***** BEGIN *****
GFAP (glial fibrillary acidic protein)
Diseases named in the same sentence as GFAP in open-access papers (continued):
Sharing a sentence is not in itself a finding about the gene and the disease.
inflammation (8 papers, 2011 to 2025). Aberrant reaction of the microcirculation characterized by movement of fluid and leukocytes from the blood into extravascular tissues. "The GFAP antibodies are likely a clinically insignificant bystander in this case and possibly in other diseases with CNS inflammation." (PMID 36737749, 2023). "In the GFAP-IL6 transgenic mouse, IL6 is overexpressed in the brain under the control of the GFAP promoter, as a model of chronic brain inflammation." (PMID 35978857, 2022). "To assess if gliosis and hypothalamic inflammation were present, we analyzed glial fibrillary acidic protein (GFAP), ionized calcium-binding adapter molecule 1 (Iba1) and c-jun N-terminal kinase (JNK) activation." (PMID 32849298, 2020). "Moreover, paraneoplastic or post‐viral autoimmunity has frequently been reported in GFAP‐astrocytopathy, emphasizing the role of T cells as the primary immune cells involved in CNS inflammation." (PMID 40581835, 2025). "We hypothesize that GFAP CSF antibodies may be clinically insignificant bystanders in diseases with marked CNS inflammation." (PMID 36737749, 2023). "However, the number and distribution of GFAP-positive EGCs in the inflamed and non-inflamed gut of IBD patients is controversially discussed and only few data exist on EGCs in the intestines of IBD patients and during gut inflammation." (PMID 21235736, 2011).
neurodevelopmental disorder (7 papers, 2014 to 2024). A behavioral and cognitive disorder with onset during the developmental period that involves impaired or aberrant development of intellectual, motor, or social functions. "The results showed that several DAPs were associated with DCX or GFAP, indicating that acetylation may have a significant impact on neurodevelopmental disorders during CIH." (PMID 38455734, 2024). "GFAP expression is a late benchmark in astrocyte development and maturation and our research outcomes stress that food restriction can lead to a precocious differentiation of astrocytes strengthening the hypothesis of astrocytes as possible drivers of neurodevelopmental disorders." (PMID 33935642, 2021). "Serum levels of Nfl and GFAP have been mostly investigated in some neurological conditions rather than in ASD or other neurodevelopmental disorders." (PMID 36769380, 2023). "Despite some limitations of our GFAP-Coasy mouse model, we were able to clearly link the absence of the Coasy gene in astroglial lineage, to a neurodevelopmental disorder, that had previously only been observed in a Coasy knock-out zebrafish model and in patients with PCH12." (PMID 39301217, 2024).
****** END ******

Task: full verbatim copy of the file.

GFAP (glial fibrillary acidic protein)
Diseases named in the same sentence as GFAP in open-access papers (continued):
Sharing a sentence is not in itself a finding about the gene and the disease.
inflammation (8 papers, 2011 to 2025). Aberrant reaction of the microcirculation characterized by movement of fluid and leukocytes from the blood into extravascular tissues. "The GFAP antibodies are likely a clinically insignificant bystander in this case and possibly in other diseases with CNS inflammation." (PMID 36737749, 2023). "In the GFAP-IL6 transgenic mouse, IL6 is overexpressed in the brain under the control of the GFAP promoter, as a model of chronic brain inflammation." (PMID 35978857, 2022). "To assess if gliosis and hypothalamic inflammation were present, we analyzed glial fibrillary acidic protein (GFAP), ionized calcium-binding adapter molecule 1 (Iba1) and c-jun N-terminal kinase (JNK) activation." (PMID 32849298, 2020). "Moreover, paraneoplastic or post‐viral autoimmunity has frequently been reported in GFAP‐astrocytopathy, emphasizing the role of T cells as the primary immune cells involved in CNS inflammation." (PMID 40581835, 2025). "We hypothesize that GFAP CSF antibodies may be clinically insignificant bystanders in diseases with marked CNS inflammation." (PMID 36737749, 2023). "However, the number and distribution of GFAP-positive EGCs in the inflamed and non-inflamed gut of IBD patients is controversially discussed and only few data exist on EGCs in the intestines of IBD patients and during gut inflammation." (PMID 21235736, 2011).
neurodevelopmental disorder (7 papers, 2014 to 2024). A behavioral and cognitive disorder with onset during the developmental period that involves impaired or aberrant development of intellectual, motor, or social functions. "The results showed that several DAPs were associated with DCX or GFAP, indicating that acetylation may have a significant impact on neurodevelopmental disorders during CIH." (PMID 38455734, 2024). "GFAP expression is a late benchmark in astrocyte development and maturation and our research outcomes stress that food restriction can lead to a precocious differentiation of astrocytes strengthening the hypothesis of astrocytes as possible drivers of neurodevelopmental disorders." (PMID 33935642, 2021). "Serum levels of Nfl and GFAP have been mostly investigated in some neurological conditions rather than in ASD or other neurodevelopmental disorders." (PMID 36769380, 2023). "Despite some limitations of our GFAP-Coasy mouse model, we were able to clearly link the absence of the Coasy gene in astroglial lineage, to a neurodevelopmental disorder, that had previously only been observed in a Coasy knock-out zebrafish model and in patients with PCH12." (PMID 39301217, 2024).